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How to Connect Cellphone Display with Arduino


In this post we will be learning how to interface Nokia 5110 display with arduino microcontroller and how to display some text, we will also be constructing a simple digital clock and finally we will be exploring graphical capabilities of the Nokia 5110 display.


By Girish Radhakrishnan 

Nokia was the most popular mobile phone brand across the globe before they jump into smartphone market. Nokia was known for manufacturing robust phones and one of the iconic and most robust of all was Nokia 3310.

Nokia brand made lot of noise across social media and meme started floating around internet and most of the meme was about 3310 model, due to its great durability with hard-core users. Some legit source says Nokia phones even saved some people’s life from bullets.

After the reduction in demand for these models in the market there were lot of displays left unused. Now they are refurbished and launched in market for our customized needs.

If want one for hands-on, you no need to create a mini-nuclear explosion around your area to salvage one from your old Nokia phone :) It is commonly available in E-commerce sites.  

Illustration of Nokia 5110 display:


     
Fun fact: Nokia 5110 display was also used in 3310 model and some more other Nokia phone models too.

Now let’s see how to connect the display with arduino.



 
The display is monochrome and it has 84x48 pixels which can display text and even graphics.
The display consists of 8 pins: Vcc, GND, reset, chip select (CS), command select, serial data out, Serial clock and backlight.
The display is designed to work at 3.3V and applying 5V will damage the display, so care must be taken while handling it.
The display has backlight functionality which is commonly in white or blue in colour. 5V is given to backlight with 330 ohm current limiting resistor.
Pins 7, 6, 5, 4 and 3 are connected to the digital pins of the display. It is not mandatory to know how the arduino communicates with display in order to use it; we will add appropriate library files to the arduino software which will take care of the communication between arduino and display.


Now let’s display some text.



Before you upload the code you must download the library files and add to your arduino IDE.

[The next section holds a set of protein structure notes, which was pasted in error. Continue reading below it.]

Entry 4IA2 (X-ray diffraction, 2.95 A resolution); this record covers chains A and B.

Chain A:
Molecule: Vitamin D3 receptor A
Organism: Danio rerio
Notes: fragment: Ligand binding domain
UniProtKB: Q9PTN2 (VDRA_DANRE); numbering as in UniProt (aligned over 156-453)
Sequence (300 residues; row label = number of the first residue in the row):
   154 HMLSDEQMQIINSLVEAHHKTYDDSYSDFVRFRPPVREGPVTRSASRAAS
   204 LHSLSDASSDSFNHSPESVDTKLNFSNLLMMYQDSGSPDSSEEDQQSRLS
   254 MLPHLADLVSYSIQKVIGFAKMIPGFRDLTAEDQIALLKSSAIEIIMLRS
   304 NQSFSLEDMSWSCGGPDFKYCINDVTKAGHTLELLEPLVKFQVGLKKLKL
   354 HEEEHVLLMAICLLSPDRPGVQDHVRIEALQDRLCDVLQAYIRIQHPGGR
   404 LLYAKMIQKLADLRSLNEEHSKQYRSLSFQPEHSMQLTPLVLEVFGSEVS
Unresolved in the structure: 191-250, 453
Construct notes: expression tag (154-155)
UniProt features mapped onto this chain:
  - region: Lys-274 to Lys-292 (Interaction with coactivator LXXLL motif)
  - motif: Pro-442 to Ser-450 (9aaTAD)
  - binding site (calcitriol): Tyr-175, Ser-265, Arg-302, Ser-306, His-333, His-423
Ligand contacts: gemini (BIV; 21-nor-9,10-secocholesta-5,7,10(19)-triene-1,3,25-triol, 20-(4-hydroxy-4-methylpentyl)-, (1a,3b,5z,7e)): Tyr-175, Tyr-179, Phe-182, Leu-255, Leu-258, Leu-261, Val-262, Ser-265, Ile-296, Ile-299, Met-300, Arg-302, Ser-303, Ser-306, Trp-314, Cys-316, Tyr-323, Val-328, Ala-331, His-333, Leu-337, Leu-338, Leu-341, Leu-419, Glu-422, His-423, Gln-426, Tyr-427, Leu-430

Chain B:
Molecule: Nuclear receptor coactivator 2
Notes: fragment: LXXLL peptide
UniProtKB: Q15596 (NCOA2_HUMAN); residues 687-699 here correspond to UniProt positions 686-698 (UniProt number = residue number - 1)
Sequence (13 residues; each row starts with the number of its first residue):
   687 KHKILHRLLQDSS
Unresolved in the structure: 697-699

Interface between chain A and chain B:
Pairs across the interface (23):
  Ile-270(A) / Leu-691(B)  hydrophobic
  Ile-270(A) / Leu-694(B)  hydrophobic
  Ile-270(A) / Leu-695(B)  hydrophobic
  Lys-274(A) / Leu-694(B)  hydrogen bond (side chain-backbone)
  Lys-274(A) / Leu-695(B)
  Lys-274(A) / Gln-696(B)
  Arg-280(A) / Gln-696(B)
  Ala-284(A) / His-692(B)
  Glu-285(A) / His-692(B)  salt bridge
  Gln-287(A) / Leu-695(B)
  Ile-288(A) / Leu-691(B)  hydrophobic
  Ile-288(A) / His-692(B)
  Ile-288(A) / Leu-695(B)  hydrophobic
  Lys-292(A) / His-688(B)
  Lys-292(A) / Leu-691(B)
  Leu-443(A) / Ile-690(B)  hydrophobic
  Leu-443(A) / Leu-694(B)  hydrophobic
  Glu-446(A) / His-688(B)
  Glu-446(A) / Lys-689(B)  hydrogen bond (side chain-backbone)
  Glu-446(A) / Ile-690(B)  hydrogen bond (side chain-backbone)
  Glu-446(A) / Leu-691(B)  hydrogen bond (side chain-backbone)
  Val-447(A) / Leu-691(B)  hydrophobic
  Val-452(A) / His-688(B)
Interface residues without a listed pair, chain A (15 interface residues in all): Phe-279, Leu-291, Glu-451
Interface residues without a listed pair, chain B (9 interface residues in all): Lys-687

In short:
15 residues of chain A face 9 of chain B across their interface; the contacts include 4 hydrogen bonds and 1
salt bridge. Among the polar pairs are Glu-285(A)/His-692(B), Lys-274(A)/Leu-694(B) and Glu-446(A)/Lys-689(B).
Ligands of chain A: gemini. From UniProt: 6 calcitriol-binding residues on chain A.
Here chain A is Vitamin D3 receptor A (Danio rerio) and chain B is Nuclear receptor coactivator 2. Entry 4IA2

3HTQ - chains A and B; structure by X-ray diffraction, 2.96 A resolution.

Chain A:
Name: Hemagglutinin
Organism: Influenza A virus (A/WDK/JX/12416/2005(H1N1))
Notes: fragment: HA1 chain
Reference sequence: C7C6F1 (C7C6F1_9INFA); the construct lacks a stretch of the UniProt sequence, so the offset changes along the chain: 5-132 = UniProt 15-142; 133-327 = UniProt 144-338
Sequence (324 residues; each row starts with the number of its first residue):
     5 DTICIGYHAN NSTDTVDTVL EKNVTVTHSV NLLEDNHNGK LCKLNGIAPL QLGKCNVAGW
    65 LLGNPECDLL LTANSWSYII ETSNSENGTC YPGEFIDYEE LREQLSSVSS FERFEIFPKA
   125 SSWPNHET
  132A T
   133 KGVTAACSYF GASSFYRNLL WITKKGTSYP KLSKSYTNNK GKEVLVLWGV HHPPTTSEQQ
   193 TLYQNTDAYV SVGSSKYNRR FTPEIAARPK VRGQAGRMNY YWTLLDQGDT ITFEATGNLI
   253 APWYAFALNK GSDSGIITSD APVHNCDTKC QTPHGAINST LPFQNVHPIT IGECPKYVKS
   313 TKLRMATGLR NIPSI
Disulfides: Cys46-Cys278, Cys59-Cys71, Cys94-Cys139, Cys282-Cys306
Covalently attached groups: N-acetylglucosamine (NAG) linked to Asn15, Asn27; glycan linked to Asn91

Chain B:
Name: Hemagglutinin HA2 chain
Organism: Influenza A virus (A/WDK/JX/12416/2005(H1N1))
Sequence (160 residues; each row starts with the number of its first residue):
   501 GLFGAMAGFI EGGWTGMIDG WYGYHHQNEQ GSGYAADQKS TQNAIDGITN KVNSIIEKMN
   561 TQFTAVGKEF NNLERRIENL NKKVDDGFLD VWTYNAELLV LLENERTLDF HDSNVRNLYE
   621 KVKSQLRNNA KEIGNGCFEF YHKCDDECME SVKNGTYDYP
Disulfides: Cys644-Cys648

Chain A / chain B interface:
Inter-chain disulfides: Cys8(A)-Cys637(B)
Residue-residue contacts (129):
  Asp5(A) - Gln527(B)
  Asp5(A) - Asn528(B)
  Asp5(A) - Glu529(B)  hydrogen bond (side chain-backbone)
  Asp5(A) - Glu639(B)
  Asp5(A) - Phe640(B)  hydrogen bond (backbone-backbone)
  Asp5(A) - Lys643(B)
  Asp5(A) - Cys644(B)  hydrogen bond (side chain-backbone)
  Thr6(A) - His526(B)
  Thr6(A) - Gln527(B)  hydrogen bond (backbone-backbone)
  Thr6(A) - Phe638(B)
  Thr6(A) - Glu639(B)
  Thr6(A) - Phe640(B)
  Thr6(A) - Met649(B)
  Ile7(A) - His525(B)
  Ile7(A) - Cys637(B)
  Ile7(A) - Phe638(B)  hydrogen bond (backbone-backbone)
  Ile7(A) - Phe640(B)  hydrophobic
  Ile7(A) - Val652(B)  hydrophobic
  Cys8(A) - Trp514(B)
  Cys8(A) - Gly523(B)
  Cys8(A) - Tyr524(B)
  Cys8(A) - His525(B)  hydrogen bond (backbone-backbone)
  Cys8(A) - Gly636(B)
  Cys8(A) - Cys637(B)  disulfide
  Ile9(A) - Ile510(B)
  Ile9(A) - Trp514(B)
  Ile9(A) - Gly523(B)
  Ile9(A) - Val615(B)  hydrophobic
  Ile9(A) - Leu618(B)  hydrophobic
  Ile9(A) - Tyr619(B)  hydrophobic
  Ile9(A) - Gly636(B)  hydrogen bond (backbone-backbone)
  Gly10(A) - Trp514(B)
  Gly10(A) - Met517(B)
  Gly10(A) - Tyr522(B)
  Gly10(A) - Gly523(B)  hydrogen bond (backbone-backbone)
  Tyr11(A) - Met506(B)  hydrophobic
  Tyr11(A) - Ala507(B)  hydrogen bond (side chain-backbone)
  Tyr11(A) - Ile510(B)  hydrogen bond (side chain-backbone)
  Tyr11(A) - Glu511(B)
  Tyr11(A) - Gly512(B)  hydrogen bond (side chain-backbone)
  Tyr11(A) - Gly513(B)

•    https://github.com/adafruit/Adafruit-PCD8544-Nokia-5110-LCD-library
•    https://github.com/adafruit/Adafruit-GFX-Library

Program for Hello world:

//------------Program Developed by R.Girish--------//
#include <SPI.h>
#include <Adafruit_GFX.h>
#include <Adafruit_PCD8544.h>
Adafruit_PCD8544 display = Adafruit_PCD8544(7, 6, 5, 4, 3);
void setup()
{
  display.begin();
  display.setContrast(50);
  display.clearDisplay();
}
void loop()
{
  display.setTextSize(1);
  display.setTextColor(BLACK);
  display.print("Hello world !");
  display.display();
  delay(10);
  display.clearDisplay();
}
//------------Program Developed by R.Girish--------//

If you want to explore more about the coding part, you may take a look at example program, which showcased about graphics, text colour (black/white), test size, text rotation and much more.  

Now let’s construct a digital clock.




Circuit diagram for Digital clock:




The schematic is same as previous one, only the difference is the two 10K ohm pull-down resistors for setting time are connect to pin #8 and pin # 9; rest of the circuit is self-explanatory. 

Program for Digital clock:

//----------------Program developed by R.Girish-------//
#include <SPI.h>
#include <Adafruit_GFX.h>
#include <Adafruit_PCD8544.h>
Adafruit_PCD8544 display = Adafruit_PCD8544(7, 6, 5, 4, 3);
int h=12;
int m;
int s;
int flag;
int TIME;
const int hs=8;
const int ms=9;
int state1;
int state2;
void setup()
{
  display.begin();
  display.setContrast(50);
  display.clearDisplay();
}

void loop()
{
s=s+1;
display.clearDisplay();
display.setTextSize(2);
display.print(h);
display.print(":");
display.print(m);
display.setTextSize(1);
display.print(":");
display.print(s);
display.setTextSize(2);
display.setCursor(0,16);
if(flag<12) display.println("AM");
if(flag==12) display.println("PM");
if(flag>12) display.println("PM");
if(flag==24) flag=0;
display.setTextSize(1);
display.setCursor(0,32);
display.print("Have a nice  day");
display.display();
delay(1000);
if(s==60)
{
 s=0;
m=m+1;
}
if(m==60)
{
  m=0;
  h=h+1;
  flag=flag+1;
}
if(h==13)
{
  h=1;
}
//-----------Time setting----------//
state1=digitalRead(hs);
if(state1==1)
{
h=h+1;
flag=flag+1;
if(flag<12) display.print(" AM");
if(flag==12) display.print(" PM");
if(flag>12) display.print(" PM");
if(flag==24) flag=0;
if(h==13) h=1;
}
state2=digitalRead(ms);
if(state2==1)
{
 s=0;
m=m+1;
}
}
//-------- Program developed by R.GIRISH-------//

Now, let’s discuss graphical capabilities of the display. The Nokia 5110 display has 84x48 pixels, which can show very limited graphics that too in monochrome. It may not be as capable colour displays in smartphones but, it is very useful if we need to display logos or symbol in your project.

Illustration of graphics using Nokia 5110 display:

Popular troll face:
 



Dr. A.P.J Abdul Kalam:




As we can see that using a monochrome display, still we are able display some photos or logos directly from arduino. We no need any kind of external memory such as SD card.

The process of converting a photo into “C” code is subject of another article, where we will be illustrating step by step process.

If you have any queries, please express through the comment section.



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